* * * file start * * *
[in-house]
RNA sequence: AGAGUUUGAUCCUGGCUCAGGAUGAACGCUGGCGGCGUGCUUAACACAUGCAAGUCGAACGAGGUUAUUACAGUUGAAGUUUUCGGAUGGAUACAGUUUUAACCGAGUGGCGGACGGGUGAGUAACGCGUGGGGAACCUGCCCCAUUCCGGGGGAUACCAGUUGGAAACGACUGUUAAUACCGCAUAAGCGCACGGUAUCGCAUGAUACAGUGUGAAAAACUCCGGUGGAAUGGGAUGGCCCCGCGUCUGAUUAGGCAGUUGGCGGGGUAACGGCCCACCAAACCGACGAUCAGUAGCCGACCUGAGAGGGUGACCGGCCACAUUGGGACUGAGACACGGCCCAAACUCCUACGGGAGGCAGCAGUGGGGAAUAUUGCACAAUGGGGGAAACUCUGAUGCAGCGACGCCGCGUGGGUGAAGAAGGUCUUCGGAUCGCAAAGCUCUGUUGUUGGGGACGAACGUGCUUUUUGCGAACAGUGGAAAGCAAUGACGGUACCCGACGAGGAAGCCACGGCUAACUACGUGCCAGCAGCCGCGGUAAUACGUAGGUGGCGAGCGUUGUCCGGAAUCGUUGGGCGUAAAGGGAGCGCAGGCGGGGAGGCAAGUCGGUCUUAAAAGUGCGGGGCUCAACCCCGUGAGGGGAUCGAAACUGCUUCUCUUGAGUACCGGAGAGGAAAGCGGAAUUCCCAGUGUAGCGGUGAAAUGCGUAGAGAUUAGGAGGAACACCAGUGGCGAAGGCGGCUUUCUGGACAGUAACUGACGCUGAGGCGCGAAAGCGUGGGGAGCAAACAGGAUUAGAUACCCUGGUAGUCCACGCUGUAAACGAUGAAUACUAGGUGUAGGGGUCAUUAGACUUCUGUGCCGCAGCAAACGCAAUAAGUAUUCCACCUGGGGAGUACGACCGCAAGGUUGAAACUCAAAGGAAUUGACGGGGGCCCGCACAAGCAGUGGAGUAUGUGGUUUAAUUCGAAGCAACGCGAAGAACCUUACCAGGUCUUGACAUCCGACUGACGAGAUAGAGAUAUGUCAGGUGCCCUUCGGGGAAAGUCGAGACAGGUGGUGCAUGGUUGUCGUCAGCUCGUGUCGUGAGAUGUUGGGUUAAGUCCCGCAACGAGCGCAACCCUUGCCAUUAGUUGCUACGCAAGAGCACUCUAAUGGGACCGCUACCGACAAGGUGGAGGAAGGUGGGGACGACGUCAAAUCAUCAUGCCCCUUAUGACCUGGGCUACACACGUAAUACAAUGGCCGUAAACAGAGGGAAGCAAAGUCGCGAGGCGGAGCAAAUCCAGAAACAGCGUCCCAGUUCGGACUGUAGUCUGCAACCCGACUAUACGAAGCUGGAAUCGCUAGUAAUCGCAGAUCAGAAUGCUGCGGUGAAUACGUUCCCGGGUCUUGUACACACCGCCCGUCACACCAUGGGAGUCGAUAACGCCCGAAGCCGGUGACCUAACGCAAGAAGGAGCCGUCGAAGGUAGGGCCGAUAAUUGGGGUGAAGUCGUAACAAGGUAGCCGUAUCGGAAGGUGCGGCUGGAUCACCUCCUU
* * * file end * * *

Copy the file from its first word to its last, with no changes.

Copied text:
[in-house]
RNA sequence: AGAGUUUGAUCCUGGCUCAGGAUGAACGCUGGCGGCGUGCUUAACACAUGCAAGUCGAACGAGGUUAUUACAGUUGAAGUUUUCGGAUGGAUACAGUUUUAACCGAGUGGCGGACGGGUGAGUAACGCGUGGGGAACCUGCCCCAUUCCGGGGGAUACCAGUUGGAAACGACUGUUAAUACCGCAUAAGCGCACGGUAUCGCAUGAUACAGUGUGAAAAACUCCGGUGGAAUGGGAUGGCCCCGCGUCUGAUUAGGCAGUUGGCGGGGUAACGGCCCACCAAACCGACGAUCAGUAGCCGACCUGAGAGGGUGACCGGCCACAUUGGGACUGAGACACGGCCCAAACUCCUACGGGAGGCAGCAGUGGGGAAUAUUGCACAAUGGGGGAAACUCUGAUGCAGCGACGCCGCGUGGGUGAAGAAGGUCUUCGGAUCGCAAAGCUCUGUUGUUGGGGACGAACGUGCUUUUUGCGAACAGUGGAAAGCAAUGACGGUACCCGACGAGGAAGCCACGGCUAACUACGUGCCAGCAGCCGCGGUAAUACGUAGGUGGCGAGCGUUGUCCGGAAUCGUUGGGCGUAAAGGGAGCGCAGGCGGGGAGGCAAGUCGGUCUUAAAAGUGCGGGGCUCAACCCCGUGAGGGGAUCGAAACUGCUUCUCUUGAGUACCGGAGAGGAAAGCGGAAUUCCCAGUGUAGCGGUGAAAUGCGUAGAGAUUAGGAGGAACACCAGUGGCGAAGGCGGCUUUCUGGACAGUAACUGACGCUGAGGCGCGAAAGCGUGGGGAGCAAACAGGAUUAGAUACCCUGGUAGUCCACGCUGUAAACGAUGAAUACUAGGUGUAGGGGUCAUUAGACUUCUGUGCCGCAGCAAACGCAAUAAGUAUUCCACCUGGGGAGUACGACCGCAAGGUUGAAACUCAAAGGAAUUGACGGGGGCCCGCACAAGCAGUGGAGUAUGUGGUUUAAUUCGAAGCAACGCGAAGAACCUUACCAGGUCUUGACAUCCGACUGACGAGAUAGAGAUAUGUCAGGUGCCCUUCGGGGAAAGUCGAGACAGGUGGUGCAUGGUUGUCGUCAGCUCGUGUCGUGAGAUGUUGGGUUAAGUCCCGCAACGAGCGCAACCCUUGCCAUUAGUUGCUACGCAAGAGCACUCUAAUGGGACCGCUACCGACAAGGUGGAGGAAGGUGGGGACGACGUCAAAUCAUCAUGCCCCUUAUGACCUGGGCUACACACGUAAUACAAUGGCCGUAAACAGAGGGAAGCAAAGUCGCGAGGCGGAGCAAAUCCAGAAACAGCGUCCCAGUUCGGACUGUAGUCUGCAACCCGACUAUACGAAGCUGGAAUCGCUAGUAAUCGCAGAUCAGAAUGCUGCGGUGAAUACGUUCCCGGGUCUUGUACACACCGCCCGUCACACCAUGGGAGUCGAUAACGCCCGAAGCCGGUGACCUAACGCAAGAAGGAGCCGUCGAAGGUAGGGCCGAUAAUUGGGGUGAAGUCGUAACAAGGUAGCCGUAUCGGAAGGUGCGGCUGGAUCACCUCCUU